Following behind our workers I sensed something, but didn't know what -- normal procedure, perhaps? -- when their pace slowed appreciably as we approached the doorless entrance to the round hut. I followed behind as they entered, and there, sitting on the floor to the left of the doorway on individual bamboo mats, propped against the circular wall of the room, were some ten women, young and old, half perhaps with children, each dressed in shifts printed with flowers and African designs. Light through the door and a couple of small windows streaked their bodies, faces, and clothes. At the end of this arc of stunning, utterly silent women and children was a figure turned away from them, shrouded in a blanket of blue and black. Tapered at the head, this blanket-shroud was enormously powerful to look at: a death-image. But for one thing: in and among the folds of the blanket-shroud peeked out, from time to time, a ten-month-old child, with the most beautiful bright eyes cutting about the room like lasers, playing hide-and-seek within and around his mother's shroud.
Chairs were brought in for the visitors and placed against the wall opposite the women. When we took our seats and the workers began to sing -- they seamlessly responded to this situation -- I knew that we were at the first stage of a mourning. Indeed, the young man we were coming to see had died "between six and seven" the day before, between the last visit the Hospice had made, and ours. Even Otelia, a big, beautiful, fun-loving Zulu woman who has seen this kind of thing more times than she can remember, told me later that her heart was broken.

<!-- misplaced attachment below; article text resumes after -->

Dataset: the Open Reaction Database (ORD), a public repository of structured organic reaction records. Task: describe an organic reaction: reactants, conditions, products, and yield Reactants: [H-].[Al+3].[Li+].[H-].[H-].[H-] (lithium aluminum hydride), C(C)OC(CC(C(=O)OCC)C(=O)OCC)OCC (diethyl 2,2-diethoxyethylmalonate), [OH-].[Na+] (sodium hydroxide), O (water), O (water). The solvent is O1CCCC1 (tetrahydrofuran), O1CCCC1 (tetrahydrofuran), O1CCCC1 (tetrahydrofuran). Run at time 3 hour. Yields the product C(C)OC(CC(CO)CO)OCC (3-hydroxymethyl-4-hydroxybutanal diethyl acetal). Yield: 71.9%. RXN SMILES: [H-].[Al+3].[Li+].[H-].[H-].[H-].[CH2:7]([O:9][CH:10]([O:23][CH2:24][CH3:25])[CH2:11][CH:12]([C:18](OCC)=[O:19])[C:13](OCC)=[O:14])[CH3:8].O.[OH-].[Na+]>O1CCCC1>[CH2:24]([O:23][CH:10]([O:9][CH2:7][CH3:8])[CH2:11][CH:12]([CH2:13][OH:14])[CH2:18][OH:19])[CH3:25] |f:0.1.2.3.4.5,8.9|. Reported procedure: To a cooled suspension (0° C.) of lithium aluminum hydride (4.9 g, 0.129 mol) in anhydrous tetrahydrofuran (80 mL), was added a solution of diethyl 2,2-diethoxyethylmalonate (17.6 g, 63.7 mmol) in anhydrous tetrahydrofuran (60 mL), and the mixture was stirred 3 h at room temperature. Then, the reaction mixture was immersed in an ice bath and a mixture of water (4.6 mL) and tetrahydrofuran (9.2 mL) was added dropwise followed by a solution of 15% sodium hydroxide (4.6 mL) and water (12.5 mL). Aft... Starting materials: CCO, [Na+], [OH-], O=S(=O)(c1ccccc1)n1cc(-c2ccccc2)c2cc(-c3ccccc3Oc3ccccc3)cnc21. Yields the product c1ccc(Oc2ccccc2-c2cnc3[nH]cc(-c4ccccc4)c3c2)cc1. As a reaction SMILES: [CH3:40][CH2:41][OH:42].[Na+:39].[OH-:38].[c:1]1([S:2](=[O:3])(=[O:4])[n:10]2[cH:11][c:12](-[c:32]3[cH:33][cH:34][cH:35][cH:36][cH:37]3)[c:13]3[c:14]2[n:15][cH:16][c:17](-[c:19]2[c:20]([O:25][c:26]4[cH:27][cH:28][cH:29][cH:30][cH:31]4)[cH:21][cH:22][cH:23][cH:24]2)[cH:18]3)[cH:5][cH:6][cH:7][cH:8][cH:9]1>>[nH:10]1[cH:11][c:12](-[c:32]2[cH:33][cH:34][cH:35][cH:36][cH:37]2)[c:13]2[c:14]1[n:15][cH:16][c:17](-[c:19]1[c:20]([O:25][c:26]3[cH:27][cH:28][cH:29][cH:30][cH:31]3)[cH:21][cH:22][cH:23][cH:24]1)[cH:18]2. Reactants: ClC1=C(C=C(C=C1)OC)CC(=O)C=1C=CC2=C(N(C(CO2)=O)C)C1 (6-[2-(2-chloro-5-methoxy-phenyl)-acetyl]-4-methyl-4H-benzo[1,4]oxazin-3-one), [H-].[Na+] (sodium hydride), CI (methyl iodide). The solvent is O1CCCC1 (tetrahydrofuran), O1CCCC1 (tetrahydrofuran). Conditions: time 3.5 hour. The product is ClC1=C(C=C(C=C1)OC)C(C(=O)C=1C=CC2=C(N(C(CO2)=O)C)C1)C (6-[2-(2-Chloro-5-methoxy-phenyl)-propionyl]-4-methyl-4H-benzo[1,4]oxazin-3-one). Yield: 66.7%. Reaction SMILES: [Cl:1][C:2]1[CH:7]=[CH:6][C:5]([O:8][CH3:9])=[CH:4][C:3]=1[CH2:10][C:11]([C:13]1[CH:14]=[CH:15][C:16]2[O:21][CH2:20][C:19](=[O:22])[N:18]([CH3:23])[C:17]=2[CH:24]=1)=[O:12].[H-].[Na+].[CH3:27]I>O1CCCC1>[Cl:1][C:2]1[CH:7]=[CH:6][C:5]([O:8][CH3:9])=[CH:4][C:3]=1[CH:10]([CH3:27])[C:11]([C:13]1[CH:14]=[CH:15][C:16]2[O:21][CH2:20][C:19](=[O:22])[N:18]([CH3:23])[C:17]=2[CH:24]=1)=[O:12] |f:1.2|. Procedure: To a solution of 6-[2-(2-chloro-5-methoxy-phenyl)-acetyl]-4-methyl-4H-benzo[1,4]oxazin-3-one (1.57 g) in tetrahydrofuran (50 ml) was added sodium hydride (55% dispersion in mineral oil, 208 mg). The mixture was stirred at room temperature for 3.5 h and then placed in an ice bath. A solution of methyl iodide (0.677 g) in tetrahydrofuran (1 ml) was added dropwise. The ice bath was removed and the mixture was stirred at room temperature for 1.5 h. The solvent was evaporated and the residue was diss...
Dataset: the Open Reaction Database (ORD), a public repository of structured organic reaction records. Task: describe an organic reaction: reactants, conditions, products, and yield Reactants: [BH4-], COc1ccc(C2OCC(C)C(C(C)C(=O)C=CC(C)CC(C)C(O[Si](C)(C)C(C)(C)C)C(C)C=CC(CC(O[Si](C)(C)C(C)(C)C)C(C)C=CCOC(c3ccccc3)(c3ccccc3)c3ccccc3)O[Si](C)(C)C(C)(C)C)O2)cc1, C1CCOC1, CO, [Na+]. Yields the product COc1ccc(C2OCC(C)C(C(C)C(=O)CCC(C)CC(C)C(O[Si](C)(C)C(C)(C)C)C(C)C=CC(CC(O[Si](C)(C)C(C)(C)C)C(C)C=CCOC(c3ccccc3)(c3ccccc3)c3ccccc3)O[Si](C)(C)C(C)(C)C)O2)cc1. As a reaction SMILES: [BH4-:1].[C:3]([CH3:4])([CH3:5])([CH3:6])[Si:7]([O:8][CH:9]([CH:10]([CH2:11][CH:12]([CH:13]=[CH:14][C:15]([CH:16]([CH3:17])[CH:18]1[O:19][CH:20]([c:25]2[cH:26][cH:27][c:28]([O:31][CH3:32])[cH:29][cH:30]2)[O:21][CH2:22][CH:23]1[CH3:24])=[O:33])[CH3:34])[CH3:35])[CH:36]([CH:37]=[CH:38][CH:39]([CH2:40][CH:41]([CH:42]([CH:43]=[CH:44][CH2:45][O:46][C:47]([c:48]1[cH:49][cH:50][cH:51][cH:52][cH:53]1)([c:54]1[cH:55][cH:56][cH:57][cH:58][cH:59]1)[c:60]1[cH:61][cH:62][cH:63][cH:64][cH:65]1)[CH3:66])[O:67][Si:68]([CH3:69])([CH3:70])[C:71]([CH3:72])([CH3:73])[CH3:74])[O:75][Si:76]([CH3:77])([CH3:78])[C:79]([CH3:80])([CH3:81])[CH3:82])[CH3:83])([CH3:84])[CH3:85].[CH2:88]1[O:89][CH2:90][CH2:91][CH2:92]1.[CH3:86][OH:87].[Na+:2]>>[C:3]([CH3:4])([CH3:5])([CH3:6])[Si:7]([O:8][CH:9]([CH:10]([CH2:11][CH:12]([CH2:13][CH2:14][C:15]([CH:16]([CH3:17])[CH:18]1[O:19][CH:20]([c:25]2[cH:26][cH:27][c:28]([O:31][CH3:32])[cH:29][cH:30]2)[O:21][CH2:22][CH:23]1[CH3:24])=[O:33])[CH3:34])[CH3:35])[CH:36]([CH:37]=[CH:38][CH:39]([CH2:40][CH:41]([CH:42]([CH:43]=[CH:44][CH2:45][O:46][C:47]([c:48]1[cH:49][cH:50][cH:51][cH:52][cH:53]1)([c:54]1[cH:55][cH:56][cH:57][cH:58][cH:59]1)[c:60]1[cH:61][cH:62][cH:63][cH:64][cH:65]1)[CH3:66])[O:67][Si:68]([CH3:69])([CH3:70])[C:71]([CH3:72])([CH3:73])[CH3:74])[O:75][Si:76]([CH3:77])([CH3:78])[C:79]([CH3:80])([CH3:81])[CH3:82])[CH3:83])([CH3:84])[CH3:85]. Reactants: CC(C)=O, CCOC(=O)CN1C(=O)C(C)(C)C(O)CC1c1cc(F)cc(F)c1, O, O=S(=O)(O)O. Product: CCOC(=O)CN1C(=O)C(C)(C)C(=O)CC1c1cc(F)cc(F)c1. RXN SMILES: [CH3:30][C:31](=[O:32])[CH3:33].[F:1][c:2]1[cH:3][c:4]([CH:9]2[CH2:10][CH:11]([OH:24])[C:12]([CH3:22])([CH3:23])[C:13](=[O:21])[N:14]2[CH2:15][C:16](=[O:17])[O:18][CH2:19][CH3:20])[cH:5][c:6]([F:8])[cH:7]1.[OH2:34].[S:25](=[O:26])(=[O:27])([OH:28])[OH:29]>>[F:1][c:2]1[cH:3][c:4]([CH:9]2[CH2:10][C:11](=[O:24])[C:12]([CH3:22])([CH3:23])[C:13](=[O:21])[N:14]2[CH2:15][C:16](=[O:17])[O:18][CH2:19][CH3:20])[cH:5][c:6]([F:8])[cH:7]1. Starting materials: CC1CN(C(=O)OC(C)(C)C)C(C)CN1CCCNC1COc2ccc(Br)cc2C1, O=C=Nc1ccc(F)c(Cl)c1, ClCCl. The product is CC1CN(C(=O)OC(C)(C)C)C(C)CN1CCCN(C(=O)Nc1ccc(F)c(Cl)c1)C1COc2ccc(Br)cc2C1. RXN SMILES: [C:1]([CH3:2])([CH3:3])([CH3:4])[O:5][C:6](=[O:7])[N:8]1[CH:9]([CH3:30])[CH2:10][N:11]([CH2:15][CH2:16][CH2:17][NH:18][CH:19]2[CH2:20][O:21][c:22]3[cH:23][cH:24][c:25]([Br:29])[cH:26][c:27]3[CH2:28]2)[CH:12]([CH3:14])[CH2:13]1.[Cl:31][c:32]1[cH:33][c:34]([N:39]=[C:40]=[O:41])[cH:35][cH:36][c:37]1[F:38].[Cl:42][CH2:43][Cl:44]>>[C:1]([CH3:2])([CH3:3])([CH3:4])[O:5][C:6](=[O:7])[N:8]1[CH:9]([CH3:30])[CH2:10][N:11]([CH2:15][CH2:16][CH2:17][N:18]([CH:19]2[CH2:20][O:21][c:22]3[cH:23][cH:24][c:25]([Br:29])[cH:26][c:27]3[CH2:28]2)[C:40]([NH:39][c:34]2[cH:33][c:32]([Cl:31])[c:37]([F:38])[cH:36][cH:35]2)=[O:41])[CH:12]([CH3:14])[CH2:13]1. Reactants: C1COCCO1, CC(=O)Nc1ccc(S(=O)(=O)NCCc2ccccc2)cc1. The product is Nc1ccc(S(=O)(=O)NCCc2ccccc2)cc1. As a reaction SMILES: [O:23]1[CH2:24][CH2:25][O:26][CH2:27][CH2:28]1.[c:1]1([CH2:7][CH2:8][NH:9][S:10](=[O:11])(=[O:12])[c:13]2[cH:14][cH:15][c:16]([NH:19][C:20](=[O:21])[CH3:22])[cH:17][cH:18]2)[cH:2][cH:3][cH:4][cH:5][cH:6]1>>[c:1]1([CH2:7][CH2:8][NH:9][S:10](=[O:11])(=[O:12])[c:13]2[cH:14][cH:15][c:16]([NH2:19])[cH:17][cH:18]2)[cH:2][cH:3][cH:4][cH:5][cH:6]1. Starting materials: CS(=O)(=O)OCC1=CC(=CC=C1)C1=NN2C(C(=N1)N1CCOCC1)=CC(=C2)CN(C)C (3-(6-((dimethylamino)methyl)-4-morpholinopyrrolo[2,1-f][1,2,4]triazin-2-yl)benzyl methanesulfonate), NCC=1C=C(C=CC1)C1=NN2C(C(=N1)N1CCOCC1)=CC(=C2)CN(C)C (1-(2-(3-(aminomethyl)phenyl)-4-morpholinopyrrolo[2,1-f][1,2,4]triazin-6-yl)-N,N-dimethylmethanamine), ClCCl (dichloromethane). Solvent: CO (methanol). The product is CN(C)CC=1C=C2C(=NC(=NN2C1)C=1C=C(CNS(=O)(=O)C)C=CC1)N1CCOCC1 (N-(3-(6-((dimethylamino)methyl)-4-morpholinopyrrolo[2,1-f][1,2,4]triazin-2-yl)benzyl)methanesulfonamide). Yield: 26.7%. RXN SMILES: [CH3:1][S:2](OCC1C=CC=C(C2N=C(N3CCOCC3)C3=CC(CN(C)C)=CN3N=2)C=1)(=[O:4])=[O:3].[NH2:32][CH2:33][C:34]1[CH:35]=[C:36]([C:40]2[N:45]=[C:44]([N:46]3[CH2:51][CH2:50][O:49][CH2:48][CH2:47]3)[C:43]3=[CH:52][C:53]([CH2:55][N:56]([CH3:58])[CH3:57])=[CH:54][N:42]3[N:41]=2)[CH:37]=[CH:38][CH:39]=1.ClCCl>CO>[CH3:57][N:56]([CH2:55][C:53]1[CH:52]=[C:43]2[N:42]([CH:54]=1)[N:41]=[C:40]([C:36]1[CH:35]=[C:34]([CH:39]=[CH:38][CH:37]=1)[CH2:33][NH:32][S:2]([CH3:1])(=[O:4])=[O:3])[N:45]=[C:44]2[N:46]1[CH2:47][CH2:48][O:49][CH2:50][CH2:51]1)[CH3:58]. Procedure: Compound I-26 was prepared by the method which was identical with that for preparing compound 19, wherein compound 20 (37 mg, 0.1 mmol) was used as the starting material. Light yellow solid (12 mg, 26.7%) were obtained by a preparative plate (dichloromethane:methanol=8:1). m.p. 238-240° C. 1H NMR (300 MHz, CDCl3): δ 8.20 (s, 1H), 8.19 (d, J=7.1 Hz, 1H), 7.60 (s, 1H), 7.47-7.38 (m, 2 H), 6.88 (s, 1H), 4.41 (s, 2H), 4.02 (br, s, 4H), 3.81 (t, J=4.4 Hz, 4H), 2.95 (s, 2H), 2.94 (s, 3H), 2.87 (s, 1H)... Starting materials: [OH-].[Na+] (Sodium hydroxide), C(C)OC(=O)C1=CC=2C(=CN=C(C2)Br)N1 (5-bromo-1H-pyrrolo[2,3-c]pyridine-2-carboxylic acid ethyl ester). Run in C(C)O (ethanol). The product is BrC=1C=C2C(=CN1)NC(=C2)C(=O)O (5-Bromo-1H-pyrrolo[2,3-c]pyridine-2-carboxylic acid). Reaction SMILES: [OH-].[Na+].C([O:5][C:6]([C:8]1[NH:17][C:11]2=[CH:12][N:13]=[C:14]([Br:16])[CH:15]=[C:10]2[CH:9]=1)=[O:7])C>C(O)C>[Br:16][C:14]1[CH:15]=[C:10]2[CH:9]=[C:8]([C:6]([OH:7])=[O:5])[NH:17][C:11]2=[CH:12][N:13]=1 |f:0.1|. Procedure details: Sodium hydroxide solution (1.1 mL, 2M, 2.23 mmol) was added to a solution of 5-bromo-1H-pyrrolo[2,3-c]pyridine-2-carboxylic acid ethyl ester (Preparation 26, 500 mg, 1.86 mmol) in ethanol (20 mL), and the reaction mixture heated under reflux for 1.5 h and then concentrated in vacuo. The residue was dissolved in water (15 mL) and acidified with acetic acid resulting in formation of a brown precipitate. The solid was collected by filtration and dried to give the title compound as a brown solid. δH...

Following the singing and the prayers, our Hospice friends told the mourners that we were there to help. The women smiled and nodded in the way of African peasant women that is so human, so silent, yet speaks so much. I thanked them briefly as we left after another ten minutes or so.
Outside, it seemed there was nothing more to do, but as Joseph, the deceased's older brother, offered to take us on a short-cut back to the car, I stopped to ask him about the funeral, a week from this Saturday.
The upshot of this conversation is that we have been invited to attend the funeral as guests, and as filmmakers. This is highly unusual, and apparently a great honor. This honor goes not to us, of course, but to the Hospice workers and the trust they have built, and also to the openness and dignity of the family itself.
Zulu funerals are rich in ceremony and emotion. There will be a river of tears -- there is much crying at these events, and it's a deep cleansing crying, an exorcism of grief. When the coffin is covered, the widow will be escorted by the women of the village to the river -- there is one some 300 yards below this setting -- and she will be washed and her hair will be cut short and she will shed her shroud and put on new clothes and then return. The washing is, of course, private. But we will see and film all else, including going to the river, and coming back.
On the way home we stopped at Murchison Hospital, a small community facility that serves the area in and around Port Shepstone. Like all such places, it is overcrowded, and the pre-natal and maternity wards are chock full. Prepare yourselves for what's next. I spoke with the head nurse there and also a social worker from the Hospice who visits these wards regularly. The nurse told me -- indeed, she showed me the log books so I could see for myself that fifty percent of the women who have come into the hospital for pre-natal care in the last eight months are HIV positive. Fifty percent. I have never heard of, nor seen published, infection rates this high. I asked the nurse if she and her colleagues had access to medications that prevent or reduce transmission from mother to child. She shook her head, "It's foreign music," she said.
Thus my first day of "A Closer Walk". There will be many more and God willing we'll share this with the world. In the meanwhile, it is good for me to share it with each of you.
This article was provided by Robert Bilheimer. It is a part of the publication A Closer Walk: A Film by Robert Bilheimer.